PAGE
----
The questions above should be read in a tone that lets you know how little I respect the plot of Justice League. It is every bit as inane as the plot of Ragnarok, and that is saying something. Big baddie wants to destroy the world. Superheroes fight together (after many arguments and much sarcastic repartee) to destroy big baddie. The end! What a crock! How is it that the writers of superhero films (and no less than Joss Whedan was involved in writing Justice League) have such a limited imagination when it comes to telling an original or at least entertaining story. They just tell the same old story over and over and over again, ad nauseam, hoping that all the mindless action and a few lines of entertaining dialogue will be enough to bring in the masses. Surely, one of these days, the masses will get bored (but not yet, since Justice League had one of the 25 highest-grossing opening weekends of all time, though it's viewed a failure because it didn't perform as well at the U.S. box office as it was supposed to).

As in Ragnarok, the characters in Justice League are occasionally fun to watch, especially The Flash, played well by Ezra Miller. Other Justice League members include Batman, Wonder Woman (Gal Gadot), Aquaman (Jason Momoa), Cyborg (Ray Fisher), and, if he weren’t so very dead, Superman (Henry Cavill). The Justice League 'origin story', while by no means original, was at least at lot more entertaining than the Steppenwolf story. Amy Adams does well as Lois Lane, but how could she have so much airtime if Superman is dead? Sigh. Other than Miller, the acting certainly wasn’t outstanding, but it was passable (I’m even getting used to Affleck as Batman).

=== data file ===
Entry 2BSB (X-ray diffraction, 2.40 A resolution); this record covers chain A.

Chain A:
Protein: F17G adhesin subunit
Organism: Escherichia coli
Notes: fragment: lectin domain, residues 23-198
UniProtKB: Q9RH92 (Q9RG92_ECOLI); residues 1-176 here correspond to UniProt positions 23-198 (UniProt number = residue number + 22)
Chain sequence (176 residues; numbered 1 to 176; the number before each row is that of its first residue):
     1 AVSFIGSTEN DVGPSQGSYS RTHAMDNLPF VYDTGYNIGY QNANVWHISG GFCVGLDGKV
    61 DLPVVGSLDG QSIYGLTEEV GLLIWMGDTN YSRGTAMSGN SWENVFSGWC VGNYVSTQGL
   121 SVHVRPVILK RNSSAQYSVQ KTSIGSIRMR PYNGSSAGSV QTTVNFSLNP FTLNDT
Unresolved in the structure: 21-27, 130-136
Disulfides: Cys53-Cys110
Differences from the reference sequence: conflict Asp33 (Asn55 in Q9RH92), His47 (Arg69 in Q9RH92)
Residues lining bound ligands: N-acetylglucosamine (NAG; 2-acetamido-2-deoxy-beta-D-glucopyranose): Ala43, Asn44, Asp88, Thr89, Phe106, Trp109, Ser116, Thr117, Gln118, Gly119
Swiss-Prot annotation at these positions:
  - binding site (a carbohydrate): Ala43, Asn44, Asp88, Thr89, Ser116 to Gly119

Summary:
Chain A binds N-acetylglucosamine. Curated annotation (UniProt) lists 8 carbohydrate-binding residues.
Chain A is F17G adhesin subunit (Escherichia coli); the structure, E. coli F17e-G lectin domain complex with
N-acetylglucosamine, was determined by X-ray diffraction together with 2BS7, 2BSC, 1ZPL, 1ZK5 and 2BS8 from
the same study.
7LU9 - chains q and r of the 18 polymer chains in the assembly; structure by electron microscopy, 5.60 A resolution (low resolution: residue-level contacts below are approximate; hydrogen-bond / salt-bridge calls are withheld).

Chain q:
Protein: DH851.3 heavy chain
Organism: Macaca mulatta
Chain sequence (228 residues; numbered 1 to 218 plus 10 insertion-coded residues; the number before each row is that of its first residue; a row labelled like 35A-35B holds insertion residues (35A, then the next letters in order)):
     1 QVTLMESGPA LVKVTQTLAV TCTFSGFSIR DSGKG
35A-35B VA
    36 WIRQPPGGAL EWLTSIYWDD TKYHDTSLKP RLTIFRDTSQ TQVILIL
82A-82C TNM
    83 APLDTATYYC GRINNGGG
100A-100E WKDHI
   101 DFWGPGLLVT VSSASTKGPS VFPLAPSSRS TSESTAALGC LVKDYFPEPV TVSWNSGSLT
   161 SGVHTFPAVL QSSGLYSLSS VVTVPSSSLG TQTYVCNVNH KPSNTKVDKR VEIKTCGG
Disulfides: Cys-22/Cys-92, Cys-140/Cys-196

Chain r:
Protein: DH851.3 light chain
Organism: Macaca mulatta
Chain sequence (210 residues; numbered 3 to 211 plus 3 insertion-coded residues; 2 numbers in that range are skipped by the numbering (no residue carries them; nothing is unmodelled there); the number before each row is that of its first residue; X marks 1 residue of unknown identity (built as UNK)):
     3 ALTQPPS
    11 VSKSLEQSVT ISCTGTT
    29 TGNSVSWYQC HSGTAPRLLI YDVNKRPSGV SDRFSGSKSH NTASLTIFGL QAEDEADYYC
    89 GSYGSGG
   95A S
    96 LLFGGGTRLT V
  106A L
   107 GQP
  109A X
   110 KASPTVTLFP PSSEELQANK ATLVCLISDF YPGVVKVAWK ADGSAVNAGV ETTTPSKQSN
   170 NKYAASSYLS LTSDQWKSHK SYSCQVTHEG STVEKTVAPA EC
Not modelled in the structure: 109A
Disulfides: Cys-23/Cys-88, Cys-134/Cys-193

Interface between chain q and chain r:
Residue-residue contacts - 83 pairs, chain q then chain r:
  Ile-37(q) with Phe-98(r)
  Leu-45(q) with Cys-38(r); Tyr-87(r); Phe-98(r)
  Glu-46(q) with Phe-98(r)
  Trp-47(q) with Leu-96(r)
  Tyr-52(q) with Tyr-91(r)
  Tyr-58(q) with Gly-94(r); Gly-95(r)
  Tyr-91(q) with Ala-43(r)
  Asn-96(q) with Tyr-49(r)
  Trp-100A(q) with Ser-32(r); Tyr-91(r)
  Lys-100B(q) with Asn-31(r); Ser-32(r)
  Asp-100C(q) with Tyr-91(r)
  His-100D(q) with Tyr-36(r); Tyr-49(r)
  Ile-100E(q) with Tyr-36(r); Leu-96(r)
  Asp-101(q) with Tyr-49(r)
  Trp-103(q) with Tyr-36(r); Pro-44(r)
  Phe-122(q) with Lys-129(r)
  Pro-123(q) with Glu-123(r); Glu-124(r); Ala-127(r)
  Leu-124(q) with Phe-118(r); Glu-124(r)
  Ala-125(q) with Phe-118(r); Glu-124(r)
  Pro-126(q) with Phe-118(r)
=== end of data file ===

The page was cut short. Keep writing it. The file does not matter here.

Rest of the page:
The  bottom line is that I enjoyed Justice League about as much as I enjoyed Ragnarok (though for different reasons), which means I did think it was worth a look. *** My mug is up, but one of these days the lack of an original flavour inside will make me turn these mugs down. 

Sunday, 19 November 2017

The Killing of a Sacred Deer

The Lobster, written and directed by Giorgos Lanthimos, was one of my favourite films of 2016, so, with some serious buzz at Cannes this year, I thought I’d better go see the new Lanthimos film: The Killing of a Sacred Deer. Not the wisest filmgoing decision I’ve made recently. I actually regretted having seen it, something which thankfully only happens a couple of times a year.